Tuesday

22nd May 2018

Migrant tensions flare at Macedonian-Greek border

  • Greece's Idomeni refugee camp is full, tensions are running high (Photo: Reuters)

Macedonian police used stun grenades and tear gas to push back hundreds of frustrated Syrian and Iraqi asylum seekers stuck on the Greek side of the border, after they tried to force their way across the border into Macedonia on Monday (29 February).

Thousands are stuck on the Greek side after Austria and Balkan countries restricted border crossings, with people forced out of the Idomeni refugee camp onto surrounding fields.

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About 6,500 Syrian and Iraqi refugees are camped out around Idomeni, with another 500 moved to a make-shift camp nearby.

Aslyum seekers desperate to move on to the north chanted “Open the border!" and "We want to go to Serbia!" and pushed their way passed Greek police, but the Macedonian forces repelled the protestors, AP reported

Several women and children were nearly trampled and Macedonian authorities said one officer was injured, AP said.

According to reports, only about 50 asylum seekers were allowed to cross into Macedonia on Monday, making the bottleneck, which had feared for months, very real in Greece.

Authorities say more than 22,000 people are now stuck and more are arriving every day. That number could reach up to 70,000 by next month.

Macedonia said it will only allow in as many people as Serbia accepts, and Serbia has been allowing fewer people as Austria capped the numbers it allowes in and through its territory daily.

With the bottleneck scenario is creating a humanitarian crisis in Greece, German chancellor Angela Merkel lashed out against Austria.

“We can't do this in such a way that we simply abandon Greece,” Merkel said Sunday on ARD television.

“This is exactly what I fear: When one country defines its border, another must suffer. That is not my Europe,” she added.

The European Commission has been working on “contingency plans” to help Greece and other Western Balkan countries cope with the crisis.

The Wall Street Journal reports that the commission is preparing to allocate €700 million over the next three years for humanitarian aid inside the bloc, primarily for Greece.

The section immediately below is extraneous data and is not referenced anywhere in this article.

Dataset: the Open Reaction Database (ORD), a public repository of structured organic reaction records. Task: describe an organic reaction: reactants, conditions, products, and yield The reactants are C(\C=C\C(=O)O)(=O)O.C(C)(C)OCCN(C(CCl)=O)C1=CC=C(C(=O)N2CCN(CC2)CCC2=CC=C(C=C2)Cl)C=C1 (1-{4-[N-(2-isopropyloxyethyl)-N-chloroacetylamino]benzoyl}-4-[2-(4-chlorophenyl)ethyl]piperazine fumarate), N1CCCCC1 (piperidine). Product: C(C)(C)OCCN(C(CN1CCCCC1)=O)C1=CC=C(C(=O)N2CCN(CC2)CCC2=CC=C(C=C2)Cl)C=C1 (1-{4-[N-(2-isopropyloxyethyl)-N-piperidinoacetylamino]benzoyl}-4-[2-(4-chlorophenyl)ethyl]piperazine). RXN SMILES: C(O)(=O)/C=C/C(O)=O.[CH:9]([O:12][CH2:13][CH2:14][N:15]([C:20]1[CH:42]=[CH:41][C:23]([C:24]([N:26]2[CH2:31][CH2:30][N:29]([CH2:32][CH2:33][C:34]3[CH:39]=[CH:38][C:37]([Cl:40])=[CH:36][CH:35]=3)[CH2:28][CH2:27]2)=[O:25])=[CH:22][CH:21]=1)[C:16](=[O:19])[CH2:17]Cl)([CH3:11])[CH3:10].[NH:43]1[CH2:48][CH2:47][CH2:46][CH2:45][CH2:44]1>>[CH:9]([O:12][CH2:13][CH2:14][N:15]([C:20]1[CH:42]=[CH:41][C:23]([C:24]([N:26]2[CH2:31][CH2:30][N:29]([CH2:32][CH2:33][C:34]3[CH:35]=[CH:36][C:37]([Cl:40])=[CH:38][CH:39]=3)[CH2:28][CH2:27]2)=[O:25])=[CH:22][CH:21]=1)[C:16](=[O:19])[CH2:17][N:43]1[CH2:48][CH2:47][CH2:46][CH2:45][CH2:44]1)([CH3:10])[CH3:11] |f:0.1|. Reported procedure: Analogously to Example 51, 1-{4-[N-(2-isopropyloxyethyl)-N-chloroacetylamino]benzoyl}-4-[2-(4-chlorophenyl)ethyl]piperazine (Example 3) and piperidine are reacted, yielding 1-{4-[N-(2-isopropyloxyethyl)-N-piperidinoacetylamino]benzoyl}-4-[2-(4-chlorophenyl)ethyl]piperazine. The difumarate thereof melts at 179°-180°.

Merkel stands her ground on migration

The German chancellor Sunday ruled out closing German borders. She also vowed to help Greece and to fight for a European solution to the refugee crisis.

EU unveils €700m refugee fund with Greece in mind

The EU commission plans to spend up €700 million on refugee aid in member states over the next three years. "This assistance, to a great extent, will go to Greece," a senior official said.

Danes to appeal conviction for helping refugees

A Danish couple have been fined €3,000 for giving a lift to Syrian refugees, which judges deemed to be smuggling. They plan to appeal against the verdict in order not to set a precedent.

Athens mayor wants direct access to EU migration fund

The European Commission wants to triple the amount of money for migration in the next EU budget. Earlier this week, EU agencies, NGOs, and the mayor of Athens gave their views at a European parliament public hearing.

Opinion

Integration of Syrian refugees in Europe needs scrutiny

Most refugee-related services are outsourced to the private sector and NGOs, which are not adequately monitored and evaluated. When governments and EU institutions provide funding for refugee projects, they should scrutinise the NGOs and private players they work with.

Opinion

Calling time on European-Turkish strategic relations

With an Erdogan-Putin summit on Tuesday, joined by Iran on Wednesday, it is time for Europe to face facts - Turkey's ties with the West are no longer strategic. When Europe goes hither, Turkey deliberately goes thither.

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